if (showElements || showComments && dcTree != null) {
                out.println(indent + "| " + e.getKind() + " " + e);
            }
            if (showComments && dcTree != null) {
                new ShowDocTrees(out).scan(dcTree, depth + 1);
            }
            return super.scan(e, depth + 1);
        }
    }
 
    /**
     * A scanner to display the structure of a documentation comment.
     */
    class ShowDocTrees extends DocTreeScanner<Void, Integer> {
        final PrintStream out;
 
        ShowDocTrees(PrintStream out) {
            this.out = out;
        }
 
        @Override
        public Void scan(DocTree t, Integer depth) {
            String indent = "  ".repeat(depth);
            out.println(indent + "# "
                    + t.getKind() + " "
                    + t.toString().replace("\n", "\n" + indent + "#    "));
            return super.scan(t, depth + 1);
        }
    }
}

Elements and Type Mirrors

Elements generally represent the declaration of an item, such as a module, package, type or member, whereas type mirrors generally represent the use of (or reference to) an element, that may appear within another type mirror or an element. The difference is most notable for declarations of generic types: for example, interface List<T> declares an element which represents a family of type mirrors, of which List<String> is just a single instance. The difference can also be seen in the context of annotations: annotations on a type mirror represent the annotations found on the specific use of the type, whereas annotations on the corresponding element represent the annotations found on the declaration of the type.

There is obviously a certain duality between elements and type mirrors, and it is possible to move between the two class hierarchies with methods like Element.asType() and Types.asElement(TypeMirror).

The following example shows how to visit the members of a type, and to examine the type mirrors that are part of the declarations of those members, and to find the elements to which those type mirrors correspond.

Using elements and type mirrors
package tips;
 
import java.io.PrintStream;
import java.util.Collections;
import java.util.List;
import java.util.Locale;
import java.util.Set;
import javax.lang.model.SourceVersion;
import javax.lang.model.element.Element;
import javax.lang.model.element.ElementKind;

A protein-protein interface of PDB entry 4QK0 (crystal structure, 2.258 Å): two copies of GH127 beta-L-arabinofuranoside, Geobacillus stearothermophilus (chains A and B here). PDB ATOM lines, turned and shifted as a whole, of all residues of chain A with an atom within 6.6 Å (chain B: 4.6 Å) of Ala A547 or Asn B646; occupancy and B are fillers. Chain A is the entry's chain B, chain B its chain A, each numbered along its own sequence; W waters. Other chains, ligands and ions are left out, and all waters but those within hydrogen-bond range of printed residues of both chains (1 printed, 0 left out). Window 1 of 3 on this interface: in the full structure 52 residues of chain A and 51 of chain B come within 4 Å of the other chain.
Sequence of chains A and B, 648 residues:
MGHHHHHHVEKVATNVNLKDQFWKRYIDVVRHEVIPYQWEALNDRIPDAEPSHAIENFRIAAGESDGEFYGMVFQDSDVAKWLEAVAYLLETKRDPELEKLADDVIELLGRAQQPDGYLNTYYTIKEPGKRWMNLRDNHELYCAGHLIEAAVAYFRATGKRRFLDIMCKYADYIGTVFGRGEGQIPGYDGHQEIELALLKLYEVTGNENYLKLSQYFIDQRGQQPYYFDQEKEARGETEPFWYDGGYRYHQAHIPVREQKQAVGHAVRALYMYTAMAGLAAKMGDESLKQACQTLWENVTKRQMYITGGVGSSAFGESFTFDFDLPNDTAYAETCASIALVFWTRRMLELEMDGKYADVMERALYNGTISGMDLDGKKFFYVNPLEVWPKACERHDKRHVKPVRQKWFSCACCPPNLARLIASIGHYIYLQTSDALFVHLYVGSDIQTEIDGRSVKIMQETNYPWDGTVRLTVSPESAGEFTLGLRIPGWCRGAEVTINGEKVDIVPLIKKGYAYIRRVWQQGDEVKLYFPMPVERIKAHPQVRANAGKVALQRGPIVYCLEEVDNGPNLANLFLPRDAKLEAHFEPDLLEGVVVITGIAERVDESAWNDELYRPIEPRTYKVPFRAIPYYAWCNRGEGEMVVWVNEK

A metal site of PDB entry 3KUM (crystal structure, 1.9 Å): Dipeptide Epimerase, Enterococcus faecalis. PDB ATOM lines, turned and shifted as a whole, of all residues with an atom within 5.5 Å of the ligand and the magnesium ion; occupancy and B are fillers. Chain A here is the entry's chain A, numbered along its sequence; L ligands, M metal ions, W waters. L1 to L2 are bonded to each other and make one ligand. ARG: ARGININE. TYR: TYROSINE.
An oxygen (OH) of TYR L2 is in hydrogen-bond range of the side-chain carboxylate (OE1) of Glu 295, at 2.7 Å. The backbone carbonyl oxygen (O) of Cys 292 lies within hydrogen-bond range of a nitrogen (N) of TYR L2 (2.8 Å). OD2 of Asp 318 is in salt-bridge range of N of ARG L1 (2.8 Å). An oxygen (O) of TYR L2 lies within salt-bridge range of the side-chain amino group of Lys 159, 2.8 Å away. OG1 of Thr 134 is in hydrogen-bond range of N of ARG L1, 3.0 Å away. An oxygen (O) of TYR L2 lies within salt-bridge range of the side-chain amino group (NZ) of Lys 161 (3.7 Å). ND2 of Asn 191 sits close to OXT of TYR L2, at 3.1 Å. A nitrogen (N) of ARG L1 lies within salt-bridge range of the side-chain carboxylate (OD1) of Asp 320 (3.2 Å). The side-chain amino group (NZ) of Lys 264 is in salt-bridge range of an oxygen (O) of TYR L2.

import javax.lang.model.element.ExecutableElement;
import javax.lang.model.element.VariableElement;
import javax.lang.model.type.TypeMirror;
import javax.lang.model.util.ElementScanner9;
import javax.lang.model.util.Types;
 
import jdk.javadoc.doclet.Doclet;
import jdk.javadoc.doclet.DocletEnvironment;
import jdk.javadoc.doclet.Reporter;
 
/**
 * A doclet to demonstrate the use of {@link TypeMirror
 * type mirrors}, and the relationship to the corresponding
 * {@link Element elements}.
 */
public class TypeMirrorDoclet implements Doclet {
    private static final boolean OK = true;
    private Types typeUtils;
 
    @Override
    public void init(Locale locale, Reporter reporter) { }
 
    @Override
    public String getName() {
        return getClass().getSimpleName();
    }
 
    @Override
    public Set<? extends Option> getSupportedOptions() {
        return Collections.emptySet();
    }
 
    @Override
    public SourceVersion getSupportedSourceVersion() {
        return SourceVersion.latest();
    }
 
 
    @Override
    public boolean run(DocletEnvironment environment) {
        typeUtils = environment.getTypeUtils();
 
        ShowElements se = new ShowElements(System.out);
        se.show(environment.getSpecifiedElements());
        return OK;
    }
 
    class ShowElements extends ElementScanner9<Void, Integer> {
        final PrintStream out;
 
        ShowElements(PrintStream out) {
            this.out = out;
        }
 
        void show(Set<? extends Element> elements) {
            scan(elements, 0);
        }
        @Override
        public Void scan(Element e, Integer depth) {
            return super.scan(e, depth + 1);
        }
 
        @Override
        public Void visitExecutable(ExecutableElement ee, Integer depth) {
            String indent = "  ".repeat(depth);